onsdag 13 juli 2011

Kommer USA att sälja sin guldreserv?

Nedan är ett inlägg jag publicerat på RightSpeak, som handlar om huruvida USA kommer att sälja sin guldreserv (och om andra länder följer) för att tvinga investerarna tillbaks till aktiemarknaden.


After my several doom and gloom posts lately, tonight I'd like to focus on a possible solution to the crisis. No, really, it's not a solution - it's just something that governments may mistake for a solution and therefore they'll do it, even if it's not.

Dump the gold reserves.

You see, of all the approximately 165 000 tonnes of gold that has been mined, more than 30 000 are locked up in different countries gold reserves. With gold seemingly reaching new all time highs every week, this would be a great time to sell. Most countries of course do not have gold reserves so big that selling them would actually solve the economic crisis, but there is still reason to believe a coordinated effort to dump the gold price may be in the makings.

When people don't trust the stock market, they have a tendency to put their money in commodities instead. Well, bonds as well, but if they don't even trust bonds (see; all my posts about the eurozone crisis), then commodities are all that remains. Most of all, investors are drawn to precious metals such as gold and to a lesser extent silver.

This leads to less money available on the stock market, which drags it down and with it goes economic growth and recovery. So what is a government official to do?

Well, they can always regulate, like I wrote about last week. But if that doesn't work, they can always dump the price of gold by selling all their reserves at the same time, causing investors to flee gold and forcing them back either into the stock or the bond market (most likely both).

Of course, this would have to be a co-ordinated effort. If only one country does it, it won't work. But if the EU, the US and a few other countries got together, it could.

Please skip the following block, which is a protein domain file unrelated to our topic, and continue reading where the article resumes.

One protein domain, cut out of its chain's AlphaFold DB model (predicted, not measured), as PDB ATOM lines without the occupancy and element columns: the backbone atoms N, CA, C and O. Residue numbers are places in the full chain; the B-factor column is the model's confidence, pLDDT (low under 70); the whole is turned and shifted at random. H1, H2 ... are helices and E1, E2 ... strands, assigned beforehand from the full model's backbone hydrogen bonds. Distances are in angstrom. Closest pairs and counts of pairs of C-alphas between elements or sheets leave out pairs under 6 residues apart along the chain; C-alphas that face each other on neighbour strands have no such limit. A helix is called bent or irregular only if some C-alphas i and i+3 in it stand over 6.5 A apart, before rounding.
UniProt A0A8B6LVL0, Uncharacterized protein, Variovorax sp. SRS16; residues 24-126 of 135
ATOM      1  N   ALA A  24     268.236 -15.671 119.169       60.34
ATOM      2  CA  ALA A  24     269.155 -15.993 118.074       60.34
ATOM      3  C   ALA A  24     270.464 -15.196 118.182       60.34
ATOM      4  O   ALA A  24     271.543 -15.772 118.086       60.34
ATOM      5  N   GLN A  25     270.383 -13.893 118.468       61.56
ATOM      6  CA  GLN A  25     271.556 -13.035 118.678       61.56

Is this likely to happen then? Well first, let's accept the fact that the US government is trying to stop people from fleeing to commodities. Why else would they regulate it? Let's also accept that no country on earth are really fond of people buying commodities as opposed to shares and bonds. And finally, let's accept that international co-operation is at an (probably) all-time high. So why not co-operate to make investors go back to the stock market?

For a country that has a harder and harder time finding people willing to lend it money, destroying the alternative to doing must seem like a really nice way out. And right now, there are a lot of countries in that seat.

Plus, what do countries really have their gold reserves for? They're a left-over from the era of the gold standard. They don't have as big a function today as they used to. So if dropping them can lead to a recovery, then politicians are likely to ask why not do it? This would also cut the deficit (temporarily), and who wouldn't want that?

We also need to remember that the current government, being keynesian, believes that the only problem is the "animal spirits" - the "gut feeling" of the investors. The market is fine, the economy is recovering, now if only the investors and entrepreneurs would understand that, maybe it would become the case - that's how the thinking goes. Investors have become so used to buying commodities, they can't see the economy is fine and worth investing in again. They're irrationally pessimistic, it has become a habit after the past couple of years. If we can only dump commodity prices, they'll be forced to re-evaluate and understand what our wise leaders understood a long time ago: The crisis was over the 20th of January 2009 and the last three summers have been recovery summers. And so will the next one.

Another possibility is that instead of actually selling the gold reserves, the government simply starts to hint that they might do it. Speculation that the market is about to be flooded with gold will be enough to cool off the gold market for a long time. And also, the US may not need the help from other countries. If they sell of their reserve, other countries may decide that this is the right time to do the same, before the gold price drops too much.

Of course I don't support this solution. First of all I'm not sure if it would even do what it's intended to do, it would be completely unprecendented and the effects would be hard to predict. Second of all, there are functional problems in the economic system, whether the the US and the European governments want to admit it or not. Third, gold reserves are good to have in case there is a currency crisis. A smarter move would be to buy gold instead of selling it.

There are several other reasons as well, but I think this will do for now. Thanks for reading,

John Gustavsson

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